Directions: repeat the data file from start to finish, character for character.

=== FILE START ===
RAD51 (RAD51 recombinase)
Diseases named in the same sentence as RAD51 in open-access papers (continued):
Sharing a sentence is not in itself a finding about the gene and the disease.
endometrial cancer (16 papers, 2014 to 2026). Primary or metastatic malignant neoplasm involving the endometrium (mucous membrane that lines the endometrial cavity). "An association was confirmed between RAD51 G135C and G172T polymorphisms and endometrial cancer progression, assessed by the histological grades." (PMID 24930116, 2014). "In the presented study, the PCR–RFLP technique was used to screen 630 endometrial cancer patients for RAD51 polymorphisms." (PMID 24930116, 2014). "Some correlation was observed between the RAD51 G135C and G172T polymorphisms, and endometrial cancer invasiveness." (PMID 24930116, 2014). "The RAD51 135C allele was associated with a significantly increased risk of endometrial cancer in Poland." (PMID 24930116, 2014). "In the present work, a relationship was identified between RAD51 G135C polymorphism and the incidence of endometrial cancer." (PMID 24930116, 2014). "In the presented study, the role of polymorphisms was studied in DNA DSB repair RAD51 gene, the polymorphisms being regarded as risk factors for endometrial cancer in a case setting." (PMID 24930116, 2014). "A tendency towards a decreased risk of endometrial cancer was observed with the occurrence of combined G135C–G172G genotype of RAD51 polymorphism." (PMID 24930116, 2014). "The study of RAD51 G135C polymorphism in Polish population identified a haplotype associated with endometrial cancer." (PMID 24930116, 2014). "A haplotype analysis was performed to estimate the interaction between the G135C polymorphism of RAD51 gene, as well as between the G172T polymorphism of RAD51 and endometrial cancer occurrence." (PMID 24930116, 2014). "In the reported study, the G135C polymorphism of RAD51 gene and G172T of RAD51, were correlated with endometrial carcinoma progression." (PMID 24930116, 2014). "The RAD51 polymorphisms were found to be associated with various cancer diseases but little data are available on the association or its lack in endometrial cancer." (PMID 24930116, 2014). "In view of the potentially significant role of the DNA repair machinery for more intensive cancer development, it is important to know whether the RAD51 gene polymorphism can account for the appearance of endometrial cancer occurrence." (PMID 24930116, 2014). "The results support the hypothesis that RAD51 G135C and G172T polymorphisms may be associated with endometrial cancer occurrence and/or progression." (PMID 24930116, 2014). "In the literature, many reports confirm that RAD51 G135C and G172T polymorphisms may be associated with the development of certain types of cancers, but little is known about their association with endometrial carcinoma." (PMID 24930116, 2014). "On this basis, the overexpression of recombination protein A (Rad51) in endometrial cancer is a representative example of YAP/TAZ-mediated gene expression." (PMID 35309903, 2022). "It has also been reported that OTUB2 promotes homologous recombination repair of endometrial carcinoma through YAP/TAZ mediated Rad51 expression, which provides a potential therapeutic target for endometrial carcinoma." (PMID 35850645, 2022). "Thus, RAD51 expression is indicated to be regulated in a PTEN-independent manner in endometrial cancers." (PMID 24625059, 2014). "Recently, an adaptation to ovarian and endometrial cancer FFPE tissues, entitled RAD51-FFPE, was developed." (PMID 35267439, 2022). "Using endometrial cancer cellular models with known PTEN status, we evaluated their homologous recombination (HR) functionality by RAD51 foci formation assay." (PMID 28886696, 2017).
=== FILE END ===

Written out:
RAD51 (RAD51 recombinase)
Diseases named in the same sentence as RAD51 in open-access papers (continued):
Sharing a sentence is not in itself a finding about the gene and the disease.
endometrial cancer (16 papers, 2014 to 2026). Primary or metastatic malignant neoplasm involving the endometrium (mucous membrane that lines the endometrial cavity). "An association was confirmed between RAD51 G135C and G172T polymorphisms and endometrial cancer progression, assessed by the histological grades." (PMID 24930116, 2014). "In the presented study, the PCR–RFLP technique was used to screen 630 endometrial cancer patients for RAD51 polymorphisms." (PMID 24930116, 2014). "Some correlation was observed between the RAD51 G135C and G172T polymorphisms, and endometrial cancer invasiveness." (PMID 24930116, 2014). "The RAD51 135C allele was associated with a significantly increased risk of endometrial cancer in Poland." (PMID 24930116, 2014). "In the present work, a relationship was identified between RAD51 G135C polymorphism and the incidence of endometrial cancer." (PMID 24930116, 2014). "In the presented study, the role of polymorphisms was studied in DNA DSB repair RAD51 gene, the polymorphisms being regarded as risk factors for endometrial cancer in a case setting." (PMID 24930116, 2014). "A tendency towards a decreased risk of endometrial cancer was observed with the occurrence of combined G135C–G172G genotype of RAD51 polymorphism." (PMID 24930116, 2014). "The study of RAD51 G135C polymorphism in Polish population identified a haplotype associated with endometrial cancer." (PMID 24930116, 2014). "A haplotype analysis was performed to estimate the interaction between the G135C polymorphism of RAD51 gene, as well as between the G172T polymorphism of RAD51 and endometrial cancer occurrence." (PMID 24930116, 2014). "In the reported study, the G135C polymorphism of RAD51 gene and G172T of RAD51, were correlated with endometrial carcinoma progression." (PMID 24930116, 2014). "The RAD51 polymorphisms were found to be associated with various cancer diseases but little data are available on the association or its lack in endometrial cancer." (PMID 24930116, 2014). "In view of the potentially significant role of the DNA repair machinery for more intensive cancer development, it is important to know whether the RAD51 gene polymorphism can account for the appearance of endometrial cancer occurrence." (PMID 24930116, 2014). "The results support the hypothesis that RAD51 G135C and G172T polymorphisms may be associated with endometrial cancer occurrence and/or progression." (PMID 24930116, 2014). "In the literature, many reports confirm that RAD51 G135C and G172T polymorphisms may be associated with the development of certain types of cancers, but little is known about their association with endometrial carcinoma." (PMID 24930116, 2014). "On this basis, the overexpression of recombination protein A (Rad51) in endometrial cancer is a representative example of YAP/TAZ-mediated gene expression." (PMID 35309903, 2022). "It has also been reported that OTUB2 promotes homologous recombination repair of endometrial carcinoma through YAP/TAZ mediated Rad51 expression, which provides a potential therapeutic target for endometrial carcinoma." (PMID 35850645, 2022). "Thus, RAD51 expression is indicated to be regulated in a PTEN-independent manner in endometrial cancers." (PMID 24625059, 2014). "Recently, an adaptation to ovarian and endometrial cancer FFPE tissues, entitled RAD51-FFPE, was developed." (PMID 35267439, 2022). "Using endometrial cancer cellular models with known PTEN status, we evaluated their homologous recombination (HR) functionality by RAD51 foci formation assay." (PMID 28886696, 2017).